In addition to blog updates, social media blitzing, and pre-order giveaways, I also did a ton of personal outreach and shameless self-promotion. As much as I hate to ask for help/favors, I bit the bullet and contacted all my friends in the blogging world to enlist their help in spreading The DD word, and I reached out to a handful of individuals that I stalk online admire to see if I could send them a copy of my book baby. (Many didn’t respond to my request for friendship and book love, but whateva. I believe in leaving it all out on the field.) I also emailed every single friend and family member of mine (and Logan’s) begging them to pre-order a copy. The latter missives defs led to the most sales, so take note, future authors! Harassing your loved ones pays off. Just be sure to thank them profusely and offer to sign their books/chests/babies at any time. You don’t want them to feel like you’re taking advantage of their generosity. (Duh.)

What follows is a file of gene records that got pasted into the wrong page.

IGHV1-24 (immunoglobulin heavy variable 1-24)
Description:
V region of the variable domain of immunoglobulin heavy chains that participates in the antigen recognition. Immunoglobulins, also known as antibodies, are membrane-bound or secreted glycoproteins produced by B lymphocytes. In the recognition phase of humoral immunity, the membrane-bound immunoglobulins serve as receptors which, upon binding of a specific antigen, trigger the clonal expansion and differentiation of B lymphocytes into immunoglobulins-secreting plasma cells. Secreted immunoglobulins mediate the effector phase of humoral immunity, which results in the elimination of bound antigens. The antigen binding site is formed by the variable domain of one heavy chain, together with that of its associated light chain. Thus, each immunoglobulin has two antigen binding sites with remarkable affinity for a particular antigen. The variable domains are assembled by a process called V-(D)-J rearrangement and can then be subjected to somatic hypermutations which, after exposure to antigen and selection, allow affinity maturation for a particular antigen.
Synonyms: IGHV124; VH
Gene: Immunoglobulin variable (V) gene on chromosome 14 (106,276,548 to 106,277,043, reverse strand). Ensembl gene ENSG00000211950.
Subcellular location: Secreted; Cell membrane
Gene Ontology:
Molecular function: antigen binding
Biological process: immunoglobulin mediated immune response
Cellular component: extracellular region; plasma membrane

And in the final week leading up to the launch? My publicist hustled to get online, print, and TV media placements for The Dude Diet. The marketing team focused on getting the book into as many retailers as they could. And me? I responded frantically to emails, mainlined coffee, smiled goofily a lot, made chicken fingies with Mario Batali, and generally felt 18 zillion emotions in anticipation of DD Day.
And then one day my book was out in the world for people to hold, and cook from, and laugh at, and spill shit on, and read on the toilet. I don’t actually know what that’s like yet, but I will TOMORROW. So you may want to check back in with me then…